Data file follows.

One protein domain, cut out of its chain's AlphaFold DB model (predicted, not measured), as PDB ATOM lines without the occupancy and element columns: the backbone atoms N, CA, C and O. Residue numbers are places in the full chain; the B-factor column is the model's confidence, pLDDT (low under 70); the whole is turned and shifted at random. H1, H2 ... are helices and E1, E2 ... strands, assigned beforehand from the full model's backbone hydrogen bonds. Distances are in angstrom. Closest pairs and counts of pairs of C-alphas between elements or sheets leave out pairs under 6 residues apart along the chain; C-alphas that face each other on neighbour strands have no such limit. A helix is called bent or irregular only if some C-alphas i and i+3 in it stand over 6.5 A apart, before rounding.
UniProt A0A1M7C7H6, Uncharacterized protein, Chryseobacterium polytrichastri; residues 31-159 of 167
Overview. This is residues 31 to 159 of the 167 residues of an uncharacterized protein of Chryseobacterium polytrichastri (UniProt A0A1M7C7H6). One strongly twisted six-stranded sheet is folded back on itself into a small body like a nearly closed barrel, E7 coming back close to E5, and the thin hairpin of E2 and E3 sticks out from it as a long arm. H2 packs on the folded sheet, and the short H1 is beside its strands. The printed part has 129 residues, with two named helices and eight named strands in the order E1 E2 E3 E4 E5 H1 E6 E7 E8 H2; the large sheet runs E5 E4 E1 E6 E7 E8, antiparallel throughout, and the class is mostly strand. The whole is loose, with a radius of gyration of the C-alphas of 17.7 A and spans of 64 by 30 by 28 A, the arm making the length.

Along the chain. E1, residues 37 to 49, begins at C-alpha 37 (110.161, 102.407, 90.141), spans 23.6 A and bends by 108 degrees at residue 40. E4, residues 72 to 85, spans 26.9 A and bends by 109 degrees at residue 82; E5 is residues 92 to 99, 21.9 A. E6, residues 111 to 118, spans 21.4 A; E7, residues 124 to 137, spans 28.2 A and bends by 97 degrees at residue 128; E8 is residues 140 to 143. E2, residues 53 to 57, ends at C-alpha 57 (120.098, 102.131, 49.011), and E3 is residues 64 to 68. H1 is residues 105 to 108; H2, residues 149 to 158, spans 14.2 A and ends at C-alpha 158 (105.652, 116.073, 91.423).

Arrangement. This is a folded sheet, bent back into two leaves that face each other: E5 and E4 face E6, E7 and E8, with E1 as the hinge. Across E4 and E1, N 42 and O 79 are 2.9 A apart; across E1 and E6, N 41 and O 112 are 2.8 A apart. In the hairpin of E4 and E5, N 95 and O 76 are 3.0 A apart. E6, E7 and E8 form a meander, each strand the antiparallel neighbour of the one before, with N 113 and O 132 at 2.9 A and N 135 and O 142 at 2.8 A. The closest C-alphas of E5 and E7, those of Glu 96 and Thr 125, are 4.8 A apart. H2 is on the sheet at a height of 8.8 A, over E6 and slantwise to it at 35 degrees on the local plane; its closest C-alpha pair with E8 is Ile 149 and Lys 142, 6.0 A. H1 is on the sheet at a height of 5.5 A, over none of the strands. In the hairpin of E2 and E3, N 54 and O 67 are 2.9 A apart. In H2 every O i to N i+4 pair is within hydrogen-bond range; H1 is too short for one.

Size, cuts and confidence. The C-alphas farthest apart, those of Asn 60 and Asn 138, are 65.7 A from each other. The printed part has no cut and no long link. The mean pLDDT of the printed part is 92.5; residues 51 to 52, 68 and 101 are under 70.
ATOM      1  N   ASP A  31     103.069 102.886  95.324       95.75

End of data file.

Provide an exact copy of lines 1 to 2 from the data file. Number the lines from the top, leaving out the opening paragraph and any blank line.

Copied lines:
UniProt A0A1M7C7H6, Uncharacterized protein, Chryseobacterium polytrichastri; residues 31-159 of 167
Overview. This is residues 31 to 159 of the 167 residues of an uncharacterized protein of Chryseobacterium polytrichastri (UniProt A0A1M7C7H6). One strongly twisted six-stranded sheet is folded back on itself into a small body like a nearly closed barrel, E7 coming back close to E5, and the thin hairpin of E2 and E3 sticks out from it as a long arm. H2 packs on the folded sheet, and the short H1 is beside its strands. The printed part has 129 residues, with two named helices and eight named strands in the order E1 E2 E3 E4 E5 H1 E6 E7 E8 H2; the large sheet runs E5 E4 E1 E6 E7 E8, antiparallel throughout, and the class is mostly strand. The whole is loose, with a radius of gyration of the C-alphas of 17.7 A and spans of 64 by 30 by 28 A, the arm making the length.